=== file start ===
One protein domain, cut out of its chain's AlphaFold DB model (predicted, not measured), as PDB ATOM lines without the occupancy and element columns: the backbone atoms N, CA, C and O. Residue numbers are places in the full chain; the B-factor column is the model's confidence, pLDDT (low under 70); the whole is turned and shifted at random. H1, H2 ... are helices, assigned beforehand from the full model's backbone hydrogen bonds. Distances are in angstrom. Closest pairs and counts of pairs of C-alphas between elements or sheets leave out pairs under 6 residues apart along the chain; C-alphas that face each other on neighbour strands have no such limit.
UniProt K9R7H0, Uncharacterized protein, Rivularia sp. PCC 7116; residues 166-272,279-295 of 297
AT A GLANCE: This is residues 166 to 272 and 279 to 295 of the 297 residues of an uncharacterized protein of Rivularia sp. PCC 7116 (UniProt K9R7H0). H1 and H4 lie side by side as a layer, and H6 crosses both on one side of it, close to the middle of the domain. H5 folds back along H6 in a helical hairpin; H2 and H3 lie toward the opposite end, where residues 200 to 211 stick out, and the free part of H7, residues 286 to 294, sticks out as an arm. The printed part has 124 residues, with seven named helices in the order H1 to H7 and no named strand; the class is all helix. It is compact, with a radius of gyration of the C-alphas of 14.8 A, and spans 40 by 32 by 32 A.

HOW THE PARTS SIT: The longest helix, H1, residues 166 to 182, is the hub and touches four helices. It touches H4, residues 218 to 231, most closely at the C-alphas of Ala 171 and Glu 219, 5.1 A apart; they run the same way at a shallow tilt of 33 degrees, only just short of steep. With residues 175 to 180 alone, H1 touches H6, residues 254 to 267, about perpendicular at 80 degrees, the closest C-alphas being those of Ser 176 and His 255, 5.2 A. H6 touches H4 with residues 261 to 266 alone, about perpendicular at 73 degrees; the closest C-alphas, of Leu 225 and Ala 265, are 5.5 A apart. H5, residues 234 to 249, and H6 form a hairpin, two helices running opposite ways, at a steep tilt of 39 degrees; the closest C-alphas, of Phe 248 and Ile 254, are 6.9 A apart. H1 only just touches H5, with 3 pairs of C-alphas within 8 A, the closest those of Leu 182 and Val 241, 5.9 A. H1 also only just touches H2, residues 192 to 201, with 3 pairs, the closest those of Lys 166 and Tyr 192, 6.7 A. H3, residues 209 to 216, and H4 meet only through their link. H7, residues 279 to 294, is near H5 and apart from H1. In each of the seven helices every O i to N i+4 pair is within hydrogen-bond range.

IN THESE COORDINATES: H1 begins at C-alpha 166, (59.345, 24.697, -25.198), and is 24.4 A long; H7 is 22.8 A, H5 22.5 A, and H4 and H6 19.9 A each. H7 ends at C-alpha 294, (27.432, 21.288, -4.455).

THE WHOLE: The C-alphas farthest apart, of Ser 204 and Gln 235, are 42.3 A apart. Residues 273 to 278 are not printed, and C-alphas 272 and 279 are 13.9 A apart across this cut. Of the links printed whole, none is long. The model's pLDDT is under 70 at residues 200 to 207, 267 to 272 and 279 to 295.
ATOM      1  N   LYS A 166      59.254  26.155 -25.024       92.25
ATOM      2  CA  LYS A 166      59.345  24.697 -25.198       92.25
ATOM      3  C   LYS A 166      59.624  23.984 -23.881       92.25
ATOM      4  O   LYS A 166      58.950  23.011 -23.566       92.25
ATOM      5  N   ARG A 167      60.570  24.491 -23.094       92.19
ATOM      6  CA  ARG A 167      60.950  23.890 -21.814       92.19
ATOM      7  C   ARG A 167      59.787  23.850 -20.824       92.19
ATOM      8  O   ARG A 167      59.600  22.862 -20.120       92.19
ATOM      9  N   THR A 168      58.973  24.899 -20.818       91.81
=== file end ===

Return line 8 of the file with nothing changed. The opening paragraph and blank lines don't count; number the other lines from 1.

ATOM      3  C   LYS A 166      59.624  23.984 -23.881       92.25